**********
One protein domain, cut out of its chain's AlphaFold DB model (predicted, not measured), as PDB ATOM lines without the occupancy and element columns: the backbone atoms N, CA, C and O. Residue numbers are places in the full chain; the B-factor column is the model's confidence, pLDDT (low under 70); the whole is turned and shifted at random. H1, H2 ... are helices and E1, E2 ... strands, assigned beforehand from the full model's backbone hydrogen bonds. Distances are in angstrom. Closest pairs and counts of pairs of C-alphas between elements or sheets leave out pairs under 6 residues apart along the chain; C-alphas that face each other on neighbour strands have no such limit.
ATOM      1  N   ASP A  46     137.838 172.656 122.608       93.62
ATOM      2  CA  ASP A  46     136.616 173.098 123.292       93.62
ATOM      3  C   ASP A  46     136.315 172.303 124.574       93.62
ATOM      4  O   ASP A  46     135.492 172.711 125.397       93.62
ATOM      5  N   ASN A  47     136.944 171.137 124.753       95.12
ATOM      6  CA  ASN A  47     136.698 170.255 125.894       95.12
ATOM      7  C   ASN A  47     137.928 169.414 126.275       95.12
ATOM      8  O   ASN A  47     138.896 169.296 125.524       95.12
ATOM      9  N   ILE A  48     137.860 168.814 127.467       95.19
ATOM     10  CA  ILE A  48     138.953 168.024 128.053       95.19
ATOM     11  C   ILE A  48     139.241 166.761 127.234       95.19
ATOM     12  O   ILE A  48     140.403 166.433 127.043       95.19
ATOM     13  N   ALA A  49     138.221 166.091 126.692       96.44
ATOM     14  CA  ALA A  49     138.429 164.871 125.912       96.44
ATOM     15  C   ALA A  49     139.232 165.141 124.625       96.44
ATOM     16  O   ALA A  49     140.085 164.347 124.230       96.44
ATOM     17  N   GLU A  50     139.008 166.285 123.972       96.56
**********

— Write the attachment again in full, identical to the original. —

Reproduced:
One protein domain, cut out of its chain's AlphaFold DB model (predicted, not measured), as PDB ATOM lines without the occupancy and element columns: the backbone atoms N, CA, C and O. Residue numbers are places in the full chain; the B-factor column is the model's confidence, pLDDT (low under 70); the whole is turned and shifted at random. H1, H2 ... are helices and E1, E2 ... strands, assigned beforehand from the full model's backbone hydrogen bonds. Distances are in angstrom. Closest pairs and counts of pairs of C-alphas between elements or sheets leave out pairs under 6 residues apart along the chain; C-alphas that face each other on neighbour strands have no such limit.
ATOM      1  N   ASP A  46     137.838 172.656 122.608       93.62
ATOM      2  CA  ASP A  46     136.616 173.098 123.292       93.62
ATOM      3  C   ASP A  46     136.315 172.303 124.574       93.62
ATOM      4  O   ASP A  46     135.492 172.711 125.397       93.62
ATOM      5  N   ASN A  47     136.944 171.137 124.753       95.12
ATOM      6  CA  ASN A  47     136.698 170.255 125.894       95.12
ATOM      7  C   ASN A  47     137.928 169.414 126.275       95.12
ATOM      8  O   ASN A  47     138.896 169.296 125.524       95.12
ATOM      9  N   ILE A  48     137.860 168.814 127.467       95.19
ATOM     10  CA  ILE A  48     138.953 168.024 128.053       95.19
ATOM     11  C   ILE A  48     139.241 166.761 127.234       95.19
ATOM     12  O   ILE A  48     140.403 166.433 127.043       95.19
ATOM     13  N   ALA A  49     138.221 166.091 126.692       96.44
ATOM     14  CA  ALA A  49     138.429 164.871 125.912       96.44
ATOM     15  C   ALA A  49     139.232 165.141 124.625       96.44
ATOM     16  O   ALA A  49     140.085 164.347 124.230       96.44
ATOM     17  N   GLU A  50     139.008 166.285 123.972       96.56